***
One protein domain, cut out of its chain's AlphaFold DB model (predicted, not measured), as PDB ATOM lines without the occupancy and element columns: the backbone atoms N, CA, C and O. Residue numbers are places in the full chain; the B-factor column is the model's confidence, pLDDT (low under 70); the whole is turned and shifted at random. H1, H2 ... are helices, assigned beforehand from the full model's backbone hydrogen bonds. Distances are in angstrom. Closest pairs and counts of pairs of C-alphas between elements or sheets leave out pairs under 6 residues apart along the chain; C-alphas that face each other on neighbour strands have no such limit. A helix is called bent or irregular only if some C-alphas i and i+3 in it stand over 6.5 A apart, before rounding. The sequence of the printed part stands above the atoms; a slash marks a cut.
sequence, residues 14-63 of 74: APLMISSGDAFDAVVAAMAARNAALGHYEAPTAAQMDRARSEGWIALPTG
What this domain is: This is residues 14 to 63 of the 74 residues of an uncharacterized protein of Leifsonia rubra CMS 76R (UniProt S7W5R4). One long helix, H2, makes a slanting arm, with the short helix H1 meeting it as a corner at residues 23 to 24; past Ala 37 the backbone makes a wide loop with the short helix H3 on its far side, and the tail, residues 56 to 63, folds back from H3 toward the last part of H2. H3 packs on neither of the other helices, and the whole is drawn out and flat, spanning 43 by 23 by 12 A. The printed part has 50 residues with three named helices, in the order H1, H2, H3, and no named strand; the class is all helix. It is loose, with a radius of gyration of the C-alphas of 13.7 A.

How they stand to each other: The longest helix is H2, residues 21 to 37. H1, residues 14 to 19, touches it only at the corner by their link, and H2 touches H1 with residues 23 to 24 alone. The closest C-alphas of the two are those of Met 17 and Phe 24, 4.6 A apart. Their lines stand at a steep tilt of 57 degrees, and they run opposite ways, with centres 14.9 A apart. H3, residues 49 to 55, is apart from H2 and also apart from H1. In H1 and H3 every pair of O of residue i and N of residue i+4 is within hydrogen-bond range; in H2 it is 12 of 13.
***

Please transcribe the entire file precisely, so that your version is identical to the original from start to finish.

One protein domain, cut out of its chain's AlphaFold DB model (predicted, not measured), as PDB ATOM lines without the occupancy and element columns: the backbone atoms N, CA, C and O. Residue numbers are places in the full chain; the B-factor column is the model's confidence, pLDDT (low under 70); the whole is turned and shifted at random. H1, H2 ... are helices, assigned beforehand from the full model's backbone hydrogen bonds. Distances are in angstrom. Closest pairs and counts of pairs of C-alphas between elements or sheets leave out pairs under 6 residues apart along the chain; C-alphas that face each other on neighbour strands have no such limit. A helix is called bent or irregular only if some C-alphas i and i+3 in it stand over 6.5 A apart, before rounding. The sequence of the printed part stands above the atoms; a slash marks a cut.
sequence, residues 14-63 of 74: APLMISSGDAFDAVVAAMAARNAALGHYEAPTAAQMDRARSEGWIALPTG
What this domain is: This is residues 14 to 63 of the 74 residues of an uncharacterized protein of Leifsonia rubra CMS 76R (UniProt S7W5R4). One long helix, H2, makes a slanting arm, with the short helix H1 meeting it as a corner at residues 23 to 24; past Ala 37 the backbone makes a wide loop with the short helix H3 on its far side, and the tail, residues 56 to 63, folds back from H3 toward the last part of H2. H3 packs on neither of the other helices, and the whole is drawn out and flat, spanning 43 by 23 by 12 A. The printed part has 50 residues with three named helices, in the order H1, H2, H3, and no named strand; the class is all helix. It is loose, with a radius of gyration of the C-alphas of 13.7 A.

How they stand to each other: The longest helix is H2, residues 21 to 37. H1, residues 14 to 19, touches it only at the corner by their link, and H2 touches H1 with residues 23 to 24 alone. The closest C-alphas of the two are those of Met 17 and Phe 24, 4.6 A apart. Their lines stand at a steep tilt of 57 degrees, and they run opposite ways, with centres 14.9 A apart. H3, residues 49 to 55, is apart from H2 and also apart from H1. In H1 and H3 every pair of O of residue i and N of residue i+4 is within hydrogen-bond range; in H2 it is 12 of 13.